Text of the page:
Nonprofit•Washington D.C., District of Columbia, United States•
About: Future of Privacy Forum is a nonprofit organization based out in Washington D.C., District of Columbia, United States. It is known for research contribution in the topics: Data Protection Act 1998 & Information privacy. The organization has 11 authors who have published 37 publications receiving 1003 citations.
12 Dec 2011
TL;DR: Privacy consists of two components: conforming one's collection, use, and sharing of personal data to existing laws and norms and securing the data against unauthorized access and use.
Abstract: Privacy consists of two components: (1) conforming one's collection, use, and sharing of personal data to existing laws and norms, and (2) securing the data against unauthorized access and use. Even with the best of intentions as to the treatment of personal data, there can be no privacy where there is no data security. With the interconnected Internet, cybersecurity is a critical component of privacy.
••01 Jan 2022
TL;DR: In this paper , a comprehensive overview of the intertwining of competition law and data protection law in the EU legal framework is given, prompted by the rising and disruptive importance of amassed data, including personal data ('Big Data'), for competition in the digital market.
Abstract: This chapter aims at giving a comprehensive overview of the intertwining of competition law and data protection law in the EU legal framework, prompted by the rising and disruptive importance of amassed data, including personal data ('Big Data'), for competition in the digital market. How personal data is collected and used potentially impacts all pillars of competition law - anticompetitive agreements, abuse of dominance and merger control. While abuse of dominance and merger control relate to competitive harm through accumulation of customer or user data - which could occur lawfully or unlawfully pursuant to data protection law, the classic price fixing cartels are being replaced by seemingly irretraceable price fixing algorithms.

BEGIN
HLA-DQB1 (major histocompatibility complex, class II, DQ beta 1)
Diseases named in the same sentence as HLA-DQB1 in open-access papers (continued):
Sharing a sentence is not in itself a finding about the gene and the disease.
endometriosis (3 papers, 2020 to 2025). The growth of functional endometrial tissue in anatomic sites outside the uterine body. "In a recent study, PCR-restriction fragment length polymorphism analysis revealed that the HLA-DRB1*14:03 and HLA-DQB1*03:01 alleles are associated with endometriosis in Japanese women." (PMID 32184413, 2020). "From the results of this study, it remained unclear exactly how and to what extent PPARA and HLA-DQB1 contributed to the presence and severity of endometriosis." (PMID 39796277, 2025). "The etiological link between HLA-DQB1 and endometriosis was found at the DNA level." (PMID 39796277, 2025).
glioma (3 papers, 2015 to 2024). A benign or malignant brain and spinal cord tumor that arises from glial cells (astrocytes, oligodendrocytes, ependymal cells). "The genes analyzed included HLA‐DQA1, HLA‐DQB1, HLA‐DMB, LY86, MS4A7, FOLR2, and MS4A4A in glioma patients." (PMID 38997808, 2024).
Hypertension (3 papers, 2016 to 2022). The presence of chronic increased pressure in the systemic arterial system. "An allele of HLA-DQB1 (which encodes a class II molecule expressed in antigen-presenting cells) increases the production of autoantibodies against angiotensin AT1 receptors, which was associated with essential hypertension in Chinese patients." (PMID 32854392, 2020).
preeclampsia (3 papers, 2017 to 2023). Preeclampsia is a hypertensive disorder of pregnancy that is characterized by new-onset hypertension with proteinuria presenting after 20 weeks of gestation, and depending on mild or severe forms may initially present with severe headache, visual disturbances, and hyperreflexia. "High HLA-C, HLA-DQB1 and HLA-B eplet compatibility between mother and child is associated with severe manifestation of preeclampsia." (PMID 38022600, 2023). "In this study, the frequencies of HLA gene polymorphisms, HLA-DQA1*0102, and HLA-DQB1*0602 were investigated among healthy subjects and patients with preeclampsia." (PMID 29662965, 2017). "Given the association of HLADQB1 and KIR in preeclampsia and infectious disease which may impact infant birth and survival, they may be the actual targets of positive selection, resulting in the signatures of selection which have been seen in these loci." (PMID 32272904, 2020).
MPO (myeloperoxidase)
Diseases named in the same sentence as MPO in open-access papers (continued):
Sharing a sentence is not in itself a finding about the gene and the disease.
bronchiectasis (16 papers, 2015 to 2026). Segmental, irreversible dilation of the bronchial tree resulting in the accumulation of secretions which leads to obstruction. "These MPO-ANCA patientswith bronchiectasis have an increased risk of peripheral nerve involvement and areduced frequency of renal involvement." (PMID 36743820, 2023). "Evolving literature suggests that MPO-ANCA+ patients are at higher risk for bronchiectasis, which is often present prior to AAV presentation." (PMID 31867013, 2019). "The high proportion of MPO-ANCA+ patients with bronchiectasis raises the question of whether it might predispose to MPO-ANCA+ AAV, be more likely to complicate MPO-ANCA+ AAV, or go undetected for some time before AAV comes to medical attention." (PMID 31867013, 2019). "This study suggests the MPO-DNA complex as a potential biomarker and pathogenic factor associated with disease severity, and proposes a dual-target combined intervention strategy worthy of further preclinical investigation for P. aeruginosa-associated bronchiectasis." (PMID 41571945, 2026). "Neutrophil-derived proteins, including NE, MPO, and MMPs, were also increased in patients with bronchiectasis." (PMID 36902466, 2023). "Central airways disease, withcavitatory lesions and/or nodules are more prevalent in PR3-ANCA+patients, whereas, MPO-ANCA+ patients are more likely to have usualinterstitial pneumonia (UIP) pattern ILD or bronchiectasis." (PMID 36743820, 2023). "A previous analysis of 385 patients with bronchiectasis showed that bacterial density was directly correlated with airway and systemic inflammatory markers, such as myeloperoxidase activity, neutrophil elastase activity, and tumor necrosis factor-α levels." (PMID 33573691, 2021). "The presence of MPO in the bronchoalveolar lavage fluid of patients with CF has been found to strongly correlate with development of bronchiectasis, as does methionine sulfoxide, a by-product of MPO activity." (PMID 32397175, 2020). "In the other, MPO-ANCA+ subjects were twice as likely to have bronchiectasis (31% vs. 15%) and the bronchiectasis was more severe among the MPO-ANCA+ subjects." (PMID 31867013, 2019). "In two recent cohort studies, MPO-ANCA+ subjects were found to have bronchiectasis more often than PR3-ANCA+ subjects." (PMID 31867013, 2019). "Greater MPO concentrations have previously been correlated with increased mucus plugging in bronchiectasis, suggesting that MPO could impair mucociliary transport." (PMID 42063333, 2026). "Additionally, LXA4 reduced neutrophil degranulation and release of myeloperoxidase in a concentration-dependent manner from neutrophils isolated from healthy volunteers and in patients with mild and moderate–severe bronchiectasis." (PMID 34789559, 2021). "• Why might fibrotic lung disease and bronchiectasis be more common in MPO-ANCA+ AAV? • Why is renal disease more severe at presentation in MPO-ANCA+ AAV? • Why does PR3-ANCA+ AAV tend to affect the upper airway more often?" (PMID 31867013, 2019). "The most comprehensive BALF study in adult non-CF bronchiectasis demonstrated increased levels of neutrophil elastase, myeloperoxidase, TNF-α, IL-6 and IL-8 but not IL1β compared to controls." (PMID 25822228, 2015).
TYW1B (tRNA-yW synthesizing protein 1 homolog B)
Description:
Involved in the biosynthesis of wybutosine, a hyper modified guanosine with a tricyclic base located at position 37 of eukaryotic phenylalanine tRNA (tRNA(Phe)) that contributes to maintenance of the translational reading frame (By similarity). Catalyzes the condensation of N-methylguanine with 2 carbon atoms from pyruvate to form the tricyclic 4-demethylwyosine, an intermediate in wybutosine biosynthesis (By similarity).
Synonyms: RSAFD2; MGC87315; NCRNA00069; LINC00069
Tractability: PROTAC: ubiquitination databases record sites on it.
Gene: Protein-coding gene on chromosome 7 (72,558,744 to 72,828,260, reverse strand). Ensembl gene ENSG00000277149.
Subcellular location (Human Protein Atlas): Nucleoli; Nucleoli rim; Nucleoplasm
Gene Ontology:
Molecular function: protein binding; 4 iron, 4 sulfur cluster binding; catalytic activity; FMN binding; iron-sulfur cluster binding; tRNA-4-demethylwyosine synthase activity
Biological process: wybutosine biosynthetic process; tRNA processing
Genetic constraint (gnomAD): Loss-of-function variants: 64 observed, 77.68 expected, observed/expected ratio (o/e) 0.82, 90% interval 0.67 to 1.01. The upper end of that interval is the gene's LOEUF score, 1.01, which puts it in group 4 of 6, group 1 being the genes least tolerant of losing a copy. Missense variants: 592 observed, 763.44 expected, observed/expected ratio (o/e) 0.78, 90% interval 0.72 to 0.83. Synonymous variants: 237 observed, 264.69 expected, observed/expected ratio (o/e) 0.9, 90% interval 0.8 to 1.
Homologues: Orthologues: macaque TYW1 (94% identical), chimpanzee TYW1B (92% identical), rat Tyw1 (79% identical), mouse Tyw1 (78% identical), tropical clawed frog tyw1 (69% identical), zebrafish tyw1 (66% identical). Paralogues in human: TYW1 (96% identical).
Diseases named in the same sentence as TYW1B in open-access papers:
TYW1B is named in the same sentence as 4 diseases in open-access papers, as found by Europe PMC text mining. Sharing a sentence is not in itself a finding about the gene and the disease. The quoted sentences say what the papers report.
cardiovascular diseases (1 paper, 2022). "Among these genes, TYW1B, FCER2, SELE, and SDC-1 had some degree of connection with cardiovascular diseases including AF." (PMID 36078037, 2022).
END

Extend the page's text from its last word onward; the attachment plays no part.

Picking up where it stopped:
TL;DR: In this article, two landmark judgments of the Court of Justice of the European Union (CJEU), given in April and May 2014, and how they shaped the protection of fundamental rights in the digital age are analyzed.
Abstract: This paper analyses two landmark judgments of the Court of Justice of the European Union (CJEU), given in April and May 2014, and how they shaped the protection of fundamental rights in the digital age. The judgments can be considered as defining a CJEU “privacy spring”, given the fact that Article 7 – the right to respect for private life, and Article 8 – the right to the protection of personal data, from the Charter of Fundamental Rights of the EU, were effectively applied in both cases. The first decision concerns the finding that the Data Retention Directive is invalid in its entirety (the “Digital Rights Ireland” decision) and the second one concerns the applicability of EU data protection law to an Internet search engine provider established in a third country (the “Google v. Spain” decision). The paper analyses the main findings of the Court in both cases. It compiles a grid of requirements that need to be fulfilled by data retention legislation in order for it to be compliant with the Charter, and it explains why the most important finding of the Court in Google v. Spain is not the existence of the right to erasure, but the fact that a search engine is a “data controller”.